But it`ll probably be a group, they don`t even know how many yet -- a

dozen, maybe 15 -- who will consider a lot of things about the judiciary,

including expanding the United States Supreme Court.

Chuck Schumer wasn`t eager to talk about that and was able to say to

Rachel, quite honestly, he will wait the six months or so it takes for that

group to issue a report. What do you expect -- what do you expect to be in

a report like that -- can we tell at this stage -- on the question of

expanding the size of the Supreme Court?

LITHWICK: We don`t know, as you said, even really who`s on the commission.

I think we know that at least one person, Caroline Frederickson, who`s on

the commission, has spoken positively about court expansion.

We also know that Bob Bauer himself has talked about maybe term limits or

other forms of serious court reform.

So, I don`t know. We may just get a kind of huge wish list of the 52 things

you can do -- jurisdiction stripping and term limits and all the other

things you can do -- without a laser focus on court expansion which is so


I think we`ll probably get a very, very comprehensive report. And then

really the question is going to be, does Biden -- given that he may not

have the filibuster behind him -- does he kind of go big or go small on

this? And the hope is that he goes big.

O`DONNELL: Well, yes and at minimum there will be this scholarly document

that will take us through the history of how we got to nine and why we`ve

been stuck at nine for so long on the Supreme Court.

And then that number didn`t come from heaven. It was arbitrary and remains


We`re out of time on this for tonight but we`ll have you back -- and a

minimum when they issue that report and several times before.

Dahlia Lithwick, thank you very much for joining. Really appreciate it.

LITHWICK: Take care, Lawrence.

O`DONNELL: Thank you.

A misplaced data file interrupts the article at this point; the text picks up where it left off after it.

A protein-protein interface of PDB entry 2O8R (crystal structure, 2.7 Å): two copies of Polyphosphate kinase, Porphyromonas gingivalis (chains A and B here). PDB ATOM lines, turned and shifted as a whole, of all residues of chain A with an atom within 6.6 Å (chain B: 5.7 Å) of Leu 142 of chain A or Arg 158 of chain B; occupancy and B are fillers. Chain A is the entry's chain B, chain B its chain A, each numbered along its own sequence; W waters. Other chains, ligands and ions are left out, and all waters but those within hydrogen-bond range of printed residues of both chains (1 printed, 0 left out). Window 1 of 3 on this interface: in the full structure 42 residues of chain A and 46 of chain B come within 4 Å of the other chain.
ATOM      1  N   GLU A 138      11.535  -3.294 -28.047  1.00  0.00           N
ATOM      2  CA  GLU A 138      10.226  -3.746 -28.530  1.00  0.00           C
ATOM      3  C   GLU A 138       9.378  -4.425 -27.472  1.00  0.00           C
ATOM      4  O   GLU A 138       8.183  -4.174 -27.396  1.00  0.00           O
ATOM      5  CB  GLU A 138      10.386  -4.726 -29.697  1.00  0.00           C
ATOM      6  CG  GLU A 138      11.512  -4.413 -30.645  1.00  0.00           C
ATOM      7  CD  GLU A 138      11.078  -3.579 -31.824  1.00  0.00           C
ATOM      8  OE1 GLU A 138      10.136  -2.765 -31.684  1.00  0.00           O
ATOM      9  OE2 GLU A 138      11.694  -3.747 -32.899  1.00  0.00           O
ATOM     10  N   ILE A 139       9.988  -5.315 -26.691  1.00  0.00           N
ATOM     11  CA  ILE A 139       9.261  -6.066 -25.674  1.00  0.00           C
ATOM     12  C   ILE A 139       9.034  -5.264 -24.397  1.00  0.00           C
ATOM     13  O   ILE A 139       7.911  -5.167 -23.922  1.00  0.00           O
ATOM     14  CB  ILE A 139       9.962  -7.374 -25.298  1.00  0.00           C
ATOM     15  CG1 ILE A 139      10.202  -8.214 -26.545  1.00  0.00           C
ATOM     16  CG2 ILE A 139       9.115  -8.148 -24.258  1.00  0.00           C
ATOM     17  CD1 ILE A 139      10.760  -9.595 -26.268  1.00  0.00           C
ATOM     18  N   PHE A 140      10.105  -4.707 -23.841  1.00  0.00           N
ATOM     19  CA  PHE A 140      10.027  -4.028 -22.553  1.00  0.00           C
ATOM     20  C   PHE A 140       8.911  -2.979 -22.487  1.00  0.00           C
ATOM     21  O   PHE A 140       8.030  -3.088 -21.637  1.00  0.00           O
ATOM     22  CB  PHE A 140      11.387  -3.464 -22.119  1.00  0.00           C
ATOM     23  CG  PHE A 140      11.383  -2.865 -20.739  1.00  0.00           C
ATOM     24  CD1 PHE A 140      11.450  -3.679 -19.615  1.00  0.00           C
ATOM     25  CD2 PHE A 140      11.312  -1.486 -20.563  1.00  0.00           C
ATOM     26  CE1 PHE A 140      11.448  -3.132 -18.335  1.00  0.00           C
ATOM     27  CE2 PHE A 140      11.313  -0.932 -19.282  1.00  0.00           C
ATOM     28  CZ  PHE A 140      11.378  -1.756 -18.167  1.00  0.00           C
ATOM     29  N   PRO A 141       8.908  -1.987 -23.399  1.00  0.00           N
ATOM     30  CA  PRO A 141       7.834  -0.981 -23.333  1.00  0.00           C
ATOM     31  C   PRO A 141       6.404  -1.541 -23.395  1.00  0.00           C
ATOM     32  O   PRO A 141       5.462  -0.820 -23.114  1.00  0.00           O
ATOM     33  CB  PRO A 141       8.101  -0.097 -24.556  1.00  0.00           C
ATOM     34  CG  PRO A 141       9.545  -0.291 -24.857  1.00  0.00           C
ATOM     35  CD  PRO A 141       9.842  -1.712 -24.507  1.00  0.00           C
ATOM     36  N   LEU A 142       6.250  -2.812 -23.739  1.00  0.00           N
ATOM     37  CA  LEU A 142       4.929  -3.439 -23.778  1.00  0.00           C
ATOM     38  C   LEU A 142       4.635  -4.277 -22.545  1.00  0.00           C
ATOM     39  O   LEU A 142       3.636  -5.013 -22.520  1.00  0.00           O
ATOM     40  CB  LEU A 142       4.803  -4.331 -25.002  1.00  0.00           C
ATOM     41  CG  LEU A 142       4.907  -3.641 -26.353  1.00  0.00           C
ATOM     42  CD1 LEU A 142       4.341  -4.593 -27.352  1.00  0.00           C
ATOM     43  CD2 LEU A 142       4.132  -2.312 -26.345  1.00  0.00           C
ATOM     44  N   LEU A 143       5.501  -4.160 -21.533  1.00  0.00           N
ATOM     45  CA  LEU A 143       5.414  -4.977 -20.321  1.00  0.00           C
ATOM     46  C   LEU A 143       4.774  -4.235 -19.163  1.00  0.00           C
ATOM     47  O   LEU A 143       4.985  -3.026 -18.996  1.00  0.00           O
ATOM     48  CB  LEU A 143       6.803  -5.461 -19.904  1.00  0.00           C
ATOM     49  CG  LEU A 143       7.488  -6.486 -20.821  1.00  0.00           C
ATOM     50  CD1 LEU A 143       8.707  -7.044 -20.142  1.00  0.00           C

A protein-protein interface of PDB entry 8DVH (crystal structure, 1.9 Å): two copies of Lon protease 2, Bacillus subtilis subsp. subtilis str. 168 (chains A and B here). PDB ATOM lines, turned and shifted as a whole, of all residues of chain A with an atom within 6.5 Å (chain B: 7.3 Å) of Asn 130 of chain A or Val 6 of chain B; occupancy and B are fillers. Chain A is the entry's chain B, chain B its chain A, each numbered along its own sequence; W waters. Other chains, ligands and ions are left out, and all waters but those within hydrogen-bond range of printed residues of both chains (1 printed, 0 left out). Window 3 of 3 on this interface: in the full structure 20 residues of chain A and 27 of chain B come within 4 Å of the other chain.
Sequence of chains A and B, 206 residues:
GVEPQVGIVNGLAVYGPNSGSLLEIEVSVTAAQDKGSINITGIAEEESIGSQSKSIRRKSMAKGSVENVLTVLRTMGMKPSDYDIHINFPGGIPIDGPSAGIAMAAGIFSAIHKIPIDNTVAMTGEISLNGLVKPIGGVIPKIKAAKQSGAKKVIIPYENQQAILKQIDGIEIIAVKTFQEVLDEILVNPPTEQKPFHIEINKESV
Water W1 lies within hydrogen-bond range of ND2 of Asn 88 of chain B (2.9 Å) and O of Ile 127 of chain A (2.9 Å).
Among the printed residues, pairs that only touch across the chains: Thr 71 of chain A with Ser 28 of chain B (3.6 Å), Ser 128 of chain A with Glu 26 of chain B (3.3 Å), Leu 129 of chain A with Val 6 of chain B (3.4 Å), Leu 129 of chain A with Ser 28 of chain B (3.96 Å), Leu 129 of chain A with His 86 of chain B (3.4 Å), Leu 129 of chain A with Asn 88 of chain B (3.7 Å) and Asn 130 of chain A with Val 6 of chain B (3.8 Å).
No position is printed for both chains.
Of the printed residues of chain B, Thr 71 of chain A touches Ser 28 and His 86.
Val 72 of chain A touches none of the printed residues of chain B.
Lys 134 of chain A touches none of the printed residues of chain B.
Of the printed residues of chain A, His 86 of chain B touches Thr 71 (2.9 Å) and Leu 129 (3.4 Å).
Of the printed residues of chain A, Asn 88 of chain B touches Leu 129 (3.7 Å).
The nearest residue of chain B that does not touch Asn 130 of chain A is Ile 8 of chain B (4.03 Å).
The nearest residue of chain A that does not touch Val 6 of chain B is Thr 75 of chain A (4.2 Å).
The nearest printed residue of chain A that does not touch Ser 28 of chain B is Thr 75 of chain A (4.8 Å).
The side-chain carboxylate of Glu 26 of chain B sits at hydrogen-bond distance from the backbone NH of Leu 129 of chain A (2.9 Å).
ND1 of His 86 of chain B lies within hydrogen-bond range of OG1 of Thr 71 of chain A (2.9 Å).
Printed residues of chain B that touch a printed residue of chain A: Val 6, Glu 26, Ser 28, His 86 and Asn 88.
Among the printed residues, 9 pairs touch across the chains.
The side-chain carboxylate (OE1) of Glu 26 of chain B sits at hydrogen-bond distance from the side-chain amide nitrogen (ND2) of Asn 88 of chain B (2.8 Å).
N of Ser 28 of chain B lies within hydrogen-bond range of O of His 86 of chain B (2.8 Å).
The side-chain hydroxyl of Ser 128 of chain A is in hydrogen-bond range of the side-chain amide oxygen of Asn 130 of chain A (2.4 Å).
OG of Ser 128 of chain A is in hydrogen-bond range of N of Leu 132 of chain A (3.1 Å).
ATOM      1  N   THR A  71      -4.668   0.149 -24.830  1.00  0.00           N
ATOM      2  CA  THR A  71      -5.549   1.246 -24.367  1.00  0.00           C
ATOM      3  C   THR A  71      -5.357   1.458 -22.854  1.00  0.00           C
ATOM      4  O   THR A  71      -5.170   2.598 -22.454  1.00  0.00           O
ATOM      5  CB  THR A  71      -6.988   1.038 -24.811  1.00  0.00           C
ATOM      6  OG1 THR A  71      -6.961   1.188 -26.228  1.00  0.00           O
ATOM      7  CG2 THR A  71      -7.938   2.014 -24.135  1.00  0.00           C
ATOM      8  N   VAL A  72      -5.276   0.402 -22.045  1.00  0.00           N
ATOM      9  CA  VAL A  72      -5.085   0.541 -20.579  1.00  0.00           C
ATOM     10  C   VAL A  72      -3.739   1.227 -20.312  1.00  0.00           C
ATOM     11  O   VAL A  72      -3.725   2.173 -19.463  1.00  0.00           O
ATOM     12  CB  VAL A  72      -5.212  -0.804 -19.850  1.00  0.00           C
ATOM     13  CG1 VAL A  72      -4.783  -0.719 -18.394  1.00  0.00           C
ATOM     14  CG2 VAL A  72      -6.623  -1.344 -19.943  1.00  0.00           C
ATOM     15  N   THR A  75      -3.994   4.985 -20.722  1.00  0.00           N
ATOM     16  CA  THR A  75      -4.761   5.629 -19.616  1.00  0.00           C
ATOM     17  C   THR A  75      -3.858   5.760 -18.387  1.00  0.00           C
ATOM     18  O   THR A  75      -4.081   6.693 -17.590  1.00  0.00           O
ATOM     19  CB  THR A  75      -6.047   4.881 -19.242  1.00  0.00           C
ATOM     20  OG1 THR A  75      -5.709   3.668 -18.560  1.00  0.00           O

Coming up, thousands were arrested in Russia for protesting the jailing of

Russian opposition leader Alexei Navalny. Among those arrested were three

members of the group, Pussy Riot. The group`s cofounder, Nadya

Tolokonnikova will join us next.


O`DONNELL: Here is Secretary of State Tony Blinken in his first State

Department press briefing today.


ANTONY BLINKEN, U.S. SECRETARY OF STATE: It remains striking to me how

concerned and maybe even scared the Russian government seems to be of one

man, Mr. Navalny. His voice is the voice of many, many, many Russians and

it should be heard, not muzzled.


O`DONNELL: Alexei Navalny was immediately jailed by Vladimir Putin when he

returned to Russia on January 17th after five months of recovery in Germany

from a deadly poisoning that he says was ordered by Vladimir Putin.

Protests erupted in Russia last weekend in support of Alexei Navalny. It

was one of the largest anti-Putin protest in his 21 years in power. Mr.

Navalny`s brother, Oleg was arrested and detained for 48 hours.

Russian police raided the homes of several of Mr. Navalny`s allies.

Anastasia Vasiliyeva (ph) did not stop playing the piano when the police

raided her home.

Russian protests had a theatrical element to it since 2012 when the women

of Pussy Riot received international recognition and prison sentences after

they performed an anti-Putin protest song at a Moscow cathedral.

Pussy Riot`s latest protest video, music video is called "Rage". It was

filmed in St. Petersburg where some of the people in the video were

arrested for participating in it. The video will be released on Monday.

Here is some of the video.


O`DONNELL: Joining us now is Nadya Tolokonnikova, founding member of Pussy


Nadya, thank you very much for joining us tonight. I want to get your

reaction to what it means to Vladimir Putin when President Biden talks to

him about the poisoning of Alexei Navalny. The White House notes on the

phone call said that President Biden talked to Vladimir Putin about the

poisoning of Alexei Navalny.

What affect does that have on Vladimir Putin and in Russia?


And from the point of the protesters, I must say it`s really important work